Your correspondent N Littler is right to point out the monotony of spaghetti and baked beans in cans-for-the-poor drives. But spaghetti and baked beans are preferable to the expired can of chickpeas and jar of "lite" hollandaise sauce an acquaintance recently received in a food parcel from the Salvation Army.


One does get concerned that a newly elected politician would say:

"Mr Coffey said he would now be able to give Waiariki a voice in Government.

"That's where the changes are made. I look forward to bringing some significant change to the people of Rotorua, the Bay of Plenty and New Zealand as a whole."

Significant change ... Voice in Government. Has he been living under a stone since the inception of politics in New Zealand? Has he read this newspaper of recent to understand Rotorua is undergoing improvement and change and most of us would prefer a "steady as you go" approach, not a "significant change'"approach?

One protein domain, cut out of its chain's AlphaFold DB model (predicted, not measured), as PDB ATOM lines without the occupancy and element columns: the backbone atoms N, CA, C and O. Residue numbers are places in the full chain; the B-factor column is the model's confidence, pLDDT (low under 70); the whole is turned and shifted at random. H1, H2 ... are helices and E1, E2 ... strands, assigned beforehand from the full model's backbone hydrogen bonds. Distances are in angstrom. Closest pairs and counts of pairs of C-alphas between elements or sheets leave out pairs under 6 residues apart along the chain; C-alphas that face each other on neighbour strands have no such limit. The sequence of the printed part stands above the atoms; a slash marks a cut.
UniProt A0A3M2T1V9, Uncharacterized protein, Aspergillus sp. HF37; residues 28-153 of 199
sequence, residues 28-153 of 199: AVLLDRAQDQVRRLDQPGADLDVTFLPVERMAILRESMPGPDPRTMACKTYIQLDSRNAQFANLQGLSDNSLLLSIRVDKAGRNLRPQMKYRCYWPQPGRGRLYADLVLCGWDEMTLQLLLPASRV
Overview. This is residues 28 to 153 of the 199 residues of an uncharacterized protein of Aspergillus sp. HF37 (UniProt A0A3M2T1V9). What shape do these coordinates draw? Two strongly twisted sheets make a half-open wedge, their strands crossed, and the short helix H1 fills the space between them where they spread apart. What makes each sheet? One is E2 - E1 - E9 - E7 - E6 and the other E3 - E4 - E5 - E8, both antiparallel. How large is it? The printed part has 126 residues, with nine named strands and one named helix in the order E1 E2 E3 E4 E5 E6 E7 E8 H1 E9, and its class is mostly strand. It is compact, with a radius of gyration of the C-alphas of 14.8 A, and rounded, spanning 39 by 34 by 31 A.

When we watched Carl Sagan's Cosmos TV show in the '80s, he told us that Earth was in no particular spot in the universe, orbiting an average star.

As Sagan had a PhD in physics, we all assumed he was right. Lately, however, it turns out that we are, instead, pretty near the centre of the universe, orbiting a star that is unique among observed stars.

Australian astronomer John Hartnett, PhD, a world leader in his speciality, has produced images of concentric rings of galaxies encircling our galaxy, (using real galaxy data from current mainstream research). Furthermore, it is now common knowledge among solar researchers that our sun has no equivalent: it is unlike any other observed star in its characteristics, leading some astronomers to ask, "Is the sun a star?"